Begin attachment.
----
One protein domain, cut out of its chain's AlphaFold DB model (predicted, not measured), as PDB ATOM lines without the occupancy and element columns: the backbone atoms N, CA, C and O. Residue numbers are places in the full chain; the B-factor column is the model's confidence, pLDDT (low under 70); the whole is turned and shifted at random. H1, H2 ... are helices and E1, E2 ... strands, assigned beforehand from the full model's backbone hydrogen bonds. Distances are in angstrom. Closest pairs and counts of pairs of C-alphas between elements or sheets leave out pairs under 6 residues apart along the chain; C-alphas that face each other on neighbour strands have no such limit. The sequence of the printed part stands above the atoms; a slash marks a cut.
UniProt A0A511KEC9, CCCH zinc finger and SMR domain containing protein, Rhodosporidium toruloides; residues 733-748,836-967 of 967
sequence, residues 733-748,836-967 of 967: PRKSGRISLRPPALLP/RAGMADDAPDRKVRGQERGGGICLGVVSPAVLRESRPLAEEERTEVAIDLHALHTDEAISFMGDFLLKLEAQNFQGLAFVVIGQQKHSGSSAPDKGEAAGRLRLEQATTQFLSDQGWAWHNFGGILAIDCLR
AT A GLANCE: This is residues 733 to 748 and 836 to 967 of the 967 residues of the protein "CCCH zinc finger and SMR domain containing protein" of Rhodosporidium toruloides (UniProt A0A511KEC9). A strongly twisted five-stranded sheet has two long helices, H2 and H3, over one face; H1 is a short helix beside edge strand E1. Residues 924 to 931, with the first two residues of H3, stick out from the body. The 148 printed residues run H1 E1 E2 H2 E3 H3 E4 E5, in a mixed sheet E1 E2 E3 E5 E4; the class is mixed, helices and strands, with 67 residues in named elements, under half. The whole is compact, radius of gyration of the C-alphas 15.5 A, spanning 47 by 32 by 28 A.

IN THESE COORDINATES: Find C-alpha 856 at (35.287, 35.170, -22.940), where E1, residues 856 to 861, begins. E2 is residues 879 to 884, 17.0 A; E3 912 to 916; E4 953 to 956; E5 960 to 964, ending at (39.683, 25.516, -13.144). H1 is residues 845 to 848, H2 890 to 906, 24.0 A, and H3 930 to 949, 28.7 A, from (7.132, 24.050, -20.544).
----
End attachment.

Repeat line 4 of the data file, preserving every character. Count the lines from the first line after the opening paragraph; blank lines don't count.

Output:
IN THESE COORDINATES: Find C-alpha 856 at (35.287, 35.170, -22.940), where E1, residues 856 to 861, begins. E2 is residues 879 to 884, 17.0 A; E3 912 to 916; E4 953 to 956; E5 960 to 964, ending at (39.683, 25.516, -13.144). H1 is residues 845 to 848, H2 890 to 906, 24.0 A, and H3 930 to 949, 28.7 A, from (7.132, 24.050, -20.544).